James J. Baumann, 59, of Westbrook Park, an Acme Markets worker who, despite being blinded at an early age, led a life filled with activity and optimism, died Saturday, March 28, of cancer at the Hospital of the University of Pennsylvania.

Known as Jimmy, Mr. Baumann attended Holy Cross School in Springfield, Delaware County, and graduated from Upper Darby High School in 1973.

At age 18, while he and a friend were playing with a shotgun in Chestnut Hill, the gun discharged accidentally, hitting him in the head. His injuries were so grave that he underwent 27 reconstructive surgeries, his family said.

Although his sight never returned, Mr. Baumann remained upbeat about the future. He lived with his family in Clifton Heights and for a time got around with the help of a Seeing Eye dog named Yazoo.

Before the accident, Mr. Baumann played basketball and football and went bowling. Afterward, he continued competitive sports, winning four gold medals at the Olympics Southeastern Regional games held by the U.S. Association for Blind Athletes in 1988. Three medals were for swimming; the fourth was in the shot put.

Mr. Baumann enrolled in the Settlement Music School, where he learned to play the piano, guitar, and saxophone. He maintained his love of music for the rest of his life.

Mr. Baumann had worked for Acme Markets since 2003. He bagged groceries at the supermarket on Baltimore Pike in Clifton Heights. He was much beloved by the store's customers and employees with whom he liked to talk sports.

"He was excellent. Despite his disability, he would show up for work, and there were no issues," said store manager John Kelley. "Customers would ask for him. We're going to miss him. He was a personable guy."

For his high profile in the community - including his support of the Primos-Secane Fire Company and the Holy Cross School's 50/50 club - he was honored with a proclamation granted by Upper Darby Township Mayor James J. Ward on Nov. 15, 1989. The mayor declared it to be James J. Baumann Day.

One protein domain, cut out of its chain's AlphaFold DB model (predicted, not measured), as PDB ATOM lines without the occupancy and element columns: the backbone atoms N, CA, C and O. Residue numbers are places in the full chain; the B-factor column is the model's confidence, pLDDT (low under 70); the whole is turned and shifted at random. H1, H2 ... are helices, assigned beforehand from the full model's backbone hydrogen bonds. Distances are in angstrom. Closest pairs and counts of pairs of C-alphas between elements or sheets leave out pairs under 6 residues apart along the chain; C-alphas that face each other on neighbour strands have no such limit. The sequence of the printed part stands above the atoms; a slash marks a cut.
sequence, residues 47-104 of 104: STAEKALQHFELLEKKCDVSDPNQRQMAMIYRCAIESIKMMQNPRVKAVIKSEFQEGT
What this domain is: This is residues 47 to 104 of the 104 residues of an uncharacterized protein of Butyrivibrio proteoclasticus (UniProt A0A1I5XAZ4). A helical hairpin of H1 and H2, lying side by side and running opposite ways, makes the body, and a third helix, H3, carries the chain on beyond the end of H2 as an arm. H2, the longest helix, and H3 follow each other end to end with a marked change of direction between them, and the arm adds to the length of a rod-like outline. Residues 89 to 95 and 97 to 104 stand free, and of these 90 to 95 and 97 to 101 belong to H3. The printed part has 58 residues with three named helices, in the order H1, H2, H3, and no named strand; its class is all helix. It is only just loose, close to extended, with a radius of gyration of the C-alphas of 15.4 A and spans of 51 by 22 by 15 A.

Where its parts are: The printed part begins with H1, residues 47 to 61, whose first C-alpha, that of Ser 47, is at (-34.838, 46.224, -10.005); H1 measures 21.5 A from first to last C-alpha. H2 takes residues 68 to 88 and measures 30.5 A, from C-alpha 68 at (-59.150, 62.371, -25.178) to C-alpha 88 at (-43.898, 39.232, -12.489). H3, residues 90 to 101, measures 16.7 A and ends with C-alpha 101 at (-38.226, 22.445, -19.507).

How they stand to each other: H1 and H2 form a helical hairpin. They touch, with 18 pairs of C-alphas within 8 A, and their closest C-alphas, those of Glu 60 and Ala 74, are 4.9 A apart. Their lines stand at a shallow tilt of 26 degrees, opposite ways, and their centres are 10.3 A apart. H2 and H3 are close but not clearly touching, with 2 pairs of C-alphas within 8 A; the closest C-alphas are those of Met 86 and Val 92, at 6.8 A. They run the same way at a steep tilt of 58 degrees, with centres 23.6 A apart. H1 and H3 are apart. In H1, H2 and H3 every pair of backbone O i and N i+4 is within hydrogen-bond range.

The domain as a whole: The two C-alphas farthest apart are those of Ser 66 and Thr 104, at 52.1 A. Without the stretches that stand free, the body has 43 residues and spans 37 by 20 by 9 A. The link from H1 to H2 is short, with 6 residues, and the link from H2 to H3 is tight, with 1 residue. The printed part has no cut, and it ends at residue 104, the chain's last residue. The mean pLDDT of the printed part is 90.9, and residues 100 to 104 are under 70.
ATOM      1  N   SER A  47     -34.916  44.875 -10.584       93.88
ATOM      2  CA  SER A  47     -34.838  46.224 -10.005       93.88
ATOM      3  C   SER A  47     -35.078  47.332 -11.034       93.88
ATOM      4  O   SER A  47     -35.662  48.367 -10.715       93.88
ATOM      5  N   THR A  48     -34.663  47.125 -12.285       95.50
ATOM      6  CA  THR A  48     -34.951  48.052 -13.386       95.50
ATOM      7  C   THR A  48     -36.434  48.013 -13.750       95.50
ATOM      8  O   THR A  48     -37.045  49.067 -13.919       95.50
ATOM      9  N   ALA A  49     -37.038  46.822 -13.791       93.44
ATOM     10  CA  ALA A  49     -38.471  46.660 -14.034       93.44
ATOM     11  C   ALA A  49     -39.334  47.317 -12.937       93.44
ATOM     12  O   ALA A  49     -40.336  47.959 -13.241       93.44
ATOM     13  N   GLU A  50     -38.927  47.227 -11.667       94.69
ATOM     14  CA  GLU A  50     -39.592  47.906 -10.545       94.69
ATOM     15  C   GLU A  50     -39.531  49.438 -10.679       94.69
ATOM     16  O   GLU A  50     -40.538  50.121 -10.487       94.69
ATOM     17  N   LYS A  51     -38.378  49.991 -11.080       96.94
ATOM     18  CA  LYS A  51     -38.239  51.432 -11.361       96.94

"This honor was bestowed upon him, not just for what he did, but for the courage with which he did it," said his niece Liz Barr.

He attended Mass daily, always had a joke to tell, never complained or spoke unkindly of anyone, and always saw the bright side of any situation.

"Even after being diagnosed with terminal cancer, his spirit, optimism, faith, and humor never wavered," Barr said.

Besides his niece, Mr. Baumann is survived by his mother, Nancy, and sisters Kathy Munn and Nancy. His father, Joseph, and brother Joey died earlier.

A viewing from 4 to 7 p.m. Wednesday, April 8, at Holy Cross Church, 651 E. Springfield Rd., Springfield, will be followed by a viewing from 9:30 to 10:30 a.m. Thursday, April 9, at the church. A Funeral Mass is set for 10:30 a.m. Interment is in SS. Peter and Paul Cemetery.

Donations may be made to Xavier Society for the Blind, 2 Pennsylvania Plaza, Suite 1102, New York, N.Y. 10121, or The Seeing Eye Inc., Box 375, Morristown, N.J. 07963.

bcook@phillynews.com

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